Holiday shopping spree not for everyone
NEW YORK (AP) — Many Americans are watching the annual holiday spending ritual from the sidelines this year.
Money is still tight for some. Others are fed up with commercialism of the holidays. Still others are waiting for bigger bargains.
Despite an improving economy, most workers are not seeing meaningful wage increases. And those who can splurge say the brash commercialism around the holidays, such as many more stores opening for business on Thanksgiving, is a turnoff. But perhaps the biggest factor is that shoppers are less motivated than ever by holiday sales.
Since the Great Recession, retailers have been dangling more discounts throughout the year, so Americans have learned to hold out for even deeper holiday savings on clothes, electronics and more. To stay competitive and boost sales, retailers are slashing prices further during their busiest season of the year, which is cutting into their own profit margins.
Exxon: Rising living standards propel energy needs
NEW YORK (AP) — Exxon Mobil says the drive for higher living standards around the world will keep demand for electricity and transportation fuels growing even as economies get more efficient and governments put a price on pollution.
The company’s annual long-term energy outlook, released Thursday, predicts world energy demand will grow 35 per cent by 2040 as electricity and modern fuels are brought to some of the billions of people in the developing world who currently live without power or burn wood or other biomass for cooking and heating. Those growing needs will be somewhat offset by a slow decline in consumption in the far more energy-hungry economies of the developed world.
Labour group sees progress at major Apple supplier
SAN FRANCISCO (AP) — A labour group monitoring three Chinese factories that make iPhones and other Apple products says once-oppressive working conditions have steadily improved in the last 18 months, but more must be done to reduce the amount of overtime that employees work.
The audit released Thursday by the Fair Labor Association represents the final assessment in a process that started last year at plants run in China by Apple’s largest supplier, Foxconn.
Reports depicting the Foxconn plants as inhumane sweatshops prompted Apple Inc. to hold its foreign contractors to higher standards. The Cupertino, Calif., company joined the Fair Labor Association last year as part of a commitment to improve the situation.
The report concluded Foxconn factories in Longhua, Chengdu and Guanlan had reached virtually all the goals set out in a plan adopted last year.
Consumers’ big purchases lift hopes for US economy
WASHINGTON (AP) — Americans ramped up spending at retail businesses in November, providing a boost to the economy just in time for the holidays.
But traditional retail stores didn’t benefit as much from the latest burst of spending. Consumers bought more cars, electronics, furniture and other big-ticket items. They also did more shopping online. Those trends reflect changes in consumers’ shopping habits and in the broader economy.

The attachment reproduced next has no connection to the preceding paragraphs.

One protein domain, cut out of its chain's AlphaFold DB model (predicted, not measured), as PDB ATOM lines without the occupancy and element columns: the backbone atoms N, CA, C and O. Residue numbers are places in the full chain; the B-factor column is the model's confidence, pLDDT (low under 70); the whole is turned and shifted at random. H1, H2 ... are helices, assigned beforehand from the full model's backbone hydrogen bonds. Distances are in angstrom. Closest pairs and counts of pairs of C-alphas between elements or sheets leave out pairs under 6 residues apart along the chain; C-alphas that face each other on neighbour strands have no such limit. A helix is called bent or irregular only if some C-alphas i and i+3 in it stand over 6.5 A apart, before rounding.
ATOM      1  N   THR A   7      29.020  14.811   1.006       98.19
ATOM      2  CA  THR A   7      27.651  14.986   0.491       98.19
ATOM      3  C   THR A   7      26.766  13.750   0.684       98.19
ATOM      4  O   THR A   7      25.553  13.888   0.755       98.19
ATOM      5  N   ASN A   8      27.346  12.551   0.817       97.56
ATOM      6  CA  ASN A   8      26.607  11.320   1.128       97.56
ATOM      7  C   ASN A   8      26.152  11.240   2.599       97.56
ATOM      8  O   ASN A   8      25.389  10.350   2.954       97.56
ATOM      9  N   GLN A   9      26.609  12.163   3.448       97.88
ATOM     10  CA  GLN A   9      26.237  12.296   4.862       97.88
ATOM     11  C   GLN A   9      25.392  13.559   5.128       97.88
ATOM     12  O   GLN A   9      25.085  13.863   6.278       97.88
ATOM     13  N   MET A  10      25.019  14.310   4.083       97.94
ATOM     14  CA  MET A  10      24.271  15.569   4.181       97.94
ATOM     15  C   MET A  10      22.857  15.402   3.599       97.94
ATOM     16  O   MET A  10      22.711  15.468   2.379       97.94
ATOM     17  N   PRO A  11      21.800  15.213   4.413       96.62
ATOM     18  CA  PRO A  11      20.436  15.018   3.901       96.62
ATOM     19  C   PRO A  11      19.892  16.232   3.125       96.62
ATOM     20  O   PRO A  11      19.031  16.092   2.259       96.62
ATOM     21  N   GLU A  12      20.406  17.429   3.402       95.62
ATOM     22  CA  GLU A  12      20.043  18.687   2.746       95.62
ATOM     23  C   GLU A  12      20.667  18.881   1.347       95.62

Total retail sales rose 0.7 per cent in November, the Commerce Department said Thursday. It was the biggest gain in five months. And spending at retail businesses rose 0.6 per cent in October, higher than previously estimated.
Ford plans 23 new cars, 11,000 new jobs in 2014
DEARBORN, Mich. (AP) — Ford Motor Co. says it will hire more than 11,000 people in the U.S. and Asia next year to support an aggressive rollout of new vehicles.
Joe Hinrichs, Ford’s president of the Americas, said the company plans to hire 5,000 workers in the U.S. — including 3,300 white-collar staff like engineers — and 6,000 workers in Asia. Many of those hires will work at two new plants that are opening in China. This will be the most people Ford has hired in one year since 2000.
2014 will also be its busiest product year in Ford’s 111-year history, with 23 new vehicles being introduced around the world. Of those, 16 will be sold in the U.S., including a new Mustang sports car, Transit Connect van and Lincoln MKC small utility.
As IPO market booms, Hilton shares jump in debut
It’s a suite day for Hilton investors.
Its shares gained 7.5 per cent to close at $21.50 Thursday after the hotelier raised $2.35 billion in the largest hotel IPO ever.
Hilton Worldwide Holdings Inc. is the world’s largest hotel group with 665,667 rooms across 90 countries and territories. It operates luxury brands such as the Waldorf Astoria and Conrad Hotels & Resorts but has built much of its recent growth on franchise deals.
Investor demand for IPOs has been strong recently with 218 IPOs in the U.S. this year, the most since 2000, according to research and investment firm Renaissance Capital. And Hilton’s offering trumped the $2.1 billion generated by Twitter’s IPO last month, as well as proceeds from offerings by its competitors.
By The Associated Press=
The Dow Jones industrial average fell 104.10 points, or 0.66 per cent, to close at 15,739.43. The Standard & Poor’s 500 index fell 6.72 points, or 0.38 per cent, at 1,775.50. The Nasdaq composite dropped 5.41 points, or 0.14 per cent, to 3,998.40.
Benchmark U.S. oil for January delivery rose 6 cents to close $97.50 on the New York Mercantile Exchange. Wholesale gasoline fell 3 cents to $2.63 a gallon. Heating oil lost 4 cents to $2.98 a gallon. Natural gas rose 7 cents to $4.41 per 1,000 cubic feet. In other markets, Brent crude, a benchmark for international oils, was down 74 cents at $108.96 a barrel on the ICE exchange in London.